Russian Soyuz Rail Trip and Orion Capsule Abort Test

#1
A couple of things.

First, a short video from Roscosmos of a Soyuz booster leaving its assembly barn for a short rail journey to its pad, it's arrival and its being raised from horizontal to vertical. Scheduled for launch July 5 to loft a Meteor M weather satellite. The Russian text says that this is Baikonur East, but it's definitely not the Kazakhstan desert, judging from the surrounding forests. So I'm assuming that it's Vostochny in the Russian far east.

https://twitter.com/roscosmos/status/114...4661761025

And here's a 2 minute video showing today's AA-2 abort test for NASA's new Orion capsule. Kind of redundant in my opinion, given SpaceX's Crew Dragon and Boeing's Starliner. Does America really need three capsules? This is potentially the best of the bunch, though it's years behind schedule. The little booster fires off, rises, then the capsule's abort rockets fire separating the capsule from the booster.

This kind of system is what saved the lives of those two astronauts whose Soyuz came apart last year.

https://twitter.com/NASASpaceflight/stat...0741919744
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#2
(Jul 2, 2019 09:10 PM)Yazata Wrote: . . . The Russian text says that this is Baikonur East, but it's definitely not the Kazakhstan desert, judging from the surrounding forests. So I'm assuming that it's Vostochny in the Russian far east.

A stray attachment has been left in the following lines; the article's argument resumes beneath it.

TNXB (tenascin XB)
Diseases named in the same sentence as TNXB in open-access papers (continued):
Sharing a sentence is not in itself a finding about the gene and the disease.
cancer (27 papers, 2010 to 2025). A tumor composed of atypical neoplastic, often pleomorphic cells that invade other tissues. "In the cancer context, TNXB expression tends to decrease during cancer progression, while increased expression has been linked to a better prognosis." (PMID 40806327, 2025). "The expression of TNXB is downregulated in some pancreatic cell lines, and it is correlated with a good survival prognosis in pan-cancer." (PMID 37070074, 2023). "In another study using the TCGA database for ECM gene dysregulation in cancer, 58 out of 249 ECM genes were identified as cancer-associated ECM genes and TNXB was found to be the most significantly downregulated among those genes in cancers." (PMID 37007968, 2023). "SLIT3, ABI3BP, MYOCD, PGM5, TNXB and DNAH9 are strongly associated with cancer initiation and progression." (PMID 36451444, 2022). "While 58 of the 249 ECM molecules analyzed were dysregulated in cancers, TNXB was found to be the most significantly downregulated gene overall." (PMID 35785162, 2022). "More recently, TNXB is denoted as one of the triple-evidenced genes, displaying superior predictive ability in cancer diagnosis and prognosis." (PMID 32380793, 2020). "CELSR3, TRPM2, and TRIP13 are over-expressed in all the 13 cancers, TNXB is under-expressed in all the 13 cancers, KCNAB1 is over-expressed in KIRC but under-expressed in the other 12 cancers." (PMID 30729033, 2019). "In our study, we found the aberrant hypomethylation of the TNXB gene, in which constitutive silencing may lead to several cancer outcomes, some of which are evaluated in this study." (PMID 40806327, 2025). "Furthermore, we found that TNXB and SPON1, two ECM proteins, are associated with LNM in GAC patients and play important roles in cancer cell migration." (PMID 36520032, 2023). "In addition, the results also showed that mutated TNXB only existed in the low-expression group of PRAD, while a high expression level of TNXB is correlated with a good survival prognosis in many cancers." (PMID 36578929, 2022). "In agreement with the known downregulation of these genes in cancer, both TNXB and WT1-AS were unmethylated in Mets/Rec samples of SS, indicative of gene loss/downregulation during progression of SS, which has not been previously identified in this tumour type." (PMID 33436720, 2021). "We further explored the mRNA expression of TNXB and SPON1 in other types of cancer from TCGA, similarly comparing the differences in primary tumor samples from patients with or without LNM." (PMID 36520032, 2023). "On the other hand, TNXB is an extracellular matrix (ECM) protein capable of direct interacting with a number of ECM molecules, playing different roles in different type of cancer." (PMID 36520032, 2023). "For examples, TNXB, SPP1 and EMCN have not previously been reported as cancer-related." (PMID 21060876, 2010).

Definitely not the rail that passes by a kind of junk pile in the grass, below an embankment, along the way.
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#3
It indeed was Vostochny. The launch went according to plan and the Meteor M weather satellite appears to be in its proper orbit. The launch also orbited a whole bunch of little cubesats which were sharing the ride, many of them from Germany it seems.

https://twitter.com/roscosmos/status/114...0226655234

Roscosmos photo from this morning, their time


[Image: D-teR_lWwAAUTr2.jpg]


One of the ride along cubesats is interesting (to me, anyway).

What got my attention is that it's called "El Camino Real" (Spanish for Royal Highway) which is the name for what amounts to main street on the San Francisco peninsula from SF to SJ. (I was out on El Camino yesterday and almost certainly will be again today. Every day, pretty much.) So I figured that it had to be local.

The satellite is a "large" 16-U cubesat (large in cubesat terms but still small in satellite terms, consisting of 16 4" cubes). It's from a company in Santa Clara called Momentus, intended as a technology demonstrator of the new orbital thruster that they are working on, intended to allow satellites to maneuver more easily from orbit to orbit.

https://space.skyrocket.de/doc_sdat/el-camino-real.htm
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